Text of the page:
Updike was particularly obsessed with chronicling the social movements of his time, and I’m grateful to him for giving me a window into the struggles of my parents. I was especially saddened to hear of his death because I associate him with my father (still alive!) and because there was a little magic for me in Updike after all. Several years ago, I saw a real estate sign with the broker’s name on the bottom: John Updike. I pictured Updike holding an open house, and then I thought how great it would be to go around stenciling the names of great American authors on the bottom of all sorts of real estate signs: Great Floor Plan, Saul Bellow; Open House Cancelled: Joyce Carol Oates. When someone mentioned that Updike really did have a house in Tucson, I assumed it was the real estate Updike and not the genuine one. But I checked the tax records anyway (I’m a pretty good web-stalker). As it happens, there are many John Updikes in the world, and many in Tucson. But there’s only one who also has an address in Updike’s small town of Beverly Farms, and he does indeed own a condo in a golf community in the Tucson foothills. Since then, I sometimes like to pretend that I’m about to run into Updike in Trader Joe’s. I’d be the only person in Tucson to ever recognize him, and I’d just happen to have a copy of one of the Rabbit books with me for him to sign. Like all the old guys, he would be buying fourteen packages of frozen blueberries, and like all the old guys—my father included—his wife would be with him, giving orders and pawing through the salmon.

“Hello Mr. Updike,” I’d say, “it’s so nice to see you.”

Friday, January 30, 2009

Weighing in on Updike Part VIII-- A Post by Chip Cheek

Fringe contributor Chip Cheek was surprised by how he felt in the wake of Updike's death:

I know John Updike through his short stories and the many dozens of essays and reviews I read of his in The New Yorker and elsewhere. For me, as a writer, he’s a hero not so much for his actual writing — although wow, he could write — but for how he wrote: honestly, thoroughly, plentifully. 

He was and will remain an easy target for any number of artistic, political, and personal factions. His style is too florid. His subjects are too small. (He was a minor writer with a major style, as Harold Bloom said.) He never understood women. He wasn’t progressive enough. He took up too much space in The New Yorker which might otherwise have gone to budding young writers like myself. He was so white. But Updike was genuine; he was dedicated, I think, to setting down in his work, as thoroughly and honestly as he could, the world as he saw it and felt it, and his sentences bowed under the weight of all he observed and felt compelled to record.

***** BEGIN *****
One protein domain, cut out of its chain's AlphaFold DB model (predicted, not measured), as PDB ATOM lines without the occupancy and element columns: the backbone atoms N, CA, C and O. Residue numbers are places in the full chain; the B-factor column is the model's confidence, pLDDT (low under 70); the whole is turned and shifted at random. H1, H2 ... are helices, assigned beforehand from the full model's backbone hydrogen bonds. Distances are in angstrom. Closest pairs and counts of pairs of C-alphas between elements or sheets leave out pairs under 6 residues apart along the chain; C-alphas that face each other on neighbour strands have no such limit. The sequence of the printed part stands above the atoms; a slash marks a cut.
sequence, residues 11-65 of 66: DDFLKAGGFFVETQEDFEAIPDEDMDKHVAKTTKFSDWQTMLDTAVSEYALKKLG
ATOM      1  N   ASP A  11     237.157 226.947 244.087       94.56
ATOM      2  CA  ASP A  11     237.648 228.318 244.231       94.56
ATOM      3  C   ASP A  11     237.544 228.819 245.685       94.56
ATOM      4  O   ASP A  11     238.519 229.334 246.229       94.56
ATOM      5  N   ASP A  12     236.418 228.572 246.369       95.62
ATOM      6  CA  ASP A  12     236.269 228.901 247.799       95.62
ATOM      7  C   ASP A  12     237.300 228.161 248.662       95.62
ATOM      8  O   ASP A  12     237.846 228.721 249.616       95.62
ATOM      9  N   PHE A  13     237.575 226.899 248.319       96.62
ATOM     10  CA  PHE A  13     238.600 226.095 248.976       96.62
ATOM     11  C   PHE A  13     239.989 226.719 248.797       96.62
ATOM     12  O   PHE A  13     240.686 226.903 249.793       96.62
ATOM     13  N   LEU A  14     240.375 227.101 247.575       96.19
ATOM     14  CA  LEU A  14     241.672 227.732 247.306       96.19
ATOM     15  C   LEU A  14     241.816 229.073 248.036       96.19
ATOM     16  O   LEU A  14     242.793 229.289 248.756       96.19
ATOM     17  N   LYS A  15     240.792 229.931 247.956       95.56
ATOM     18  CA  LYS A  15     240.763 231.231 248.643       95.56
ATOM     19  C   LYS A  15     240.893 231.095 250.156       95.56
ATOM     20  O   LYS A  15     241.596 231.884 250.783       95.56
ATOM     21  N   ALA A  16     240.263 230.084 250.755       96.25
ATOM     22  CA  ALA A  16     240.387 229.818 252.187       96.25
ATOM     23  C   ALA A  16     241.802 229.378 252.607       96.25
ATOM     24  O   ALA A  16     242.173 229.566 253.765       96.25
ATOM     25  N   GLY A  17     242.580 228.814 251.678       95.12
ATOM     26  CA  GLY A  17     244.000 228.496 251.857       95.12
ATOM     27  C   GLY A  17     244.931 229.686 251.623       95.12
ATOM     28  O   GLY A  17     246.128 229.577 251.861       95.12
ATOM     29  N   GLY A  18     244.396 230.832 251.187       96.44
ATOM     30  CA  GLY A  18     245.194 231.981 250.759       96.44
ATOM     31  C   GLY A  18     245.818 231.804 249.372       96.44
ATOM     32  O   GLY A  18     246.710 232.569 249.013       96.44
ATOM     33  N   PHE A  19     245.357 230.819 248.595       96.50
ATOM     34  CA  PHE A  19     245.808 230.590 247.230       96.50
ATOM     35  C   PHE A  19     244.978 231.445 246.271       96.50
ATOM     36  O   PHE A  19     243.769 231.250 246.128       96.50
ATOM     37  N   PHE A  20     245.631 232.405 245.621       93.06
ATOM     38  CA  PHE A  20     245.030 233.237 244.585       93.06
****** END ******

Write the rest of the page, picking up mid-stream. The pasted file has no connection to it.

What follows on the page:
He was a smart guy who matured amid the cultural upheavals of the second half of the past century, and he was conflicted by it all, as any human being would be — as he himself admitted. Lesser writers might have polished their prose in accordance with fashion, but not Updike, and it took courage to write as he did because, as he surely knew, he would reveal his own limitations and prejudices. But he wasn’t afraid to enter the conversation; he wasn’t afraid to get it all down. David Foster Wallace said disparagingly that Updike never had an unpublished thought, but there’s something to admire in that, too. 

I miss you, John Updike. Frankly, I’m surprised how much I miss you — but man, I really do.

Weighing in on Updike Part VII-- A Post by Sarah Einstein

Former Contributor Sarah Einstein shares her own very special memory of Updike: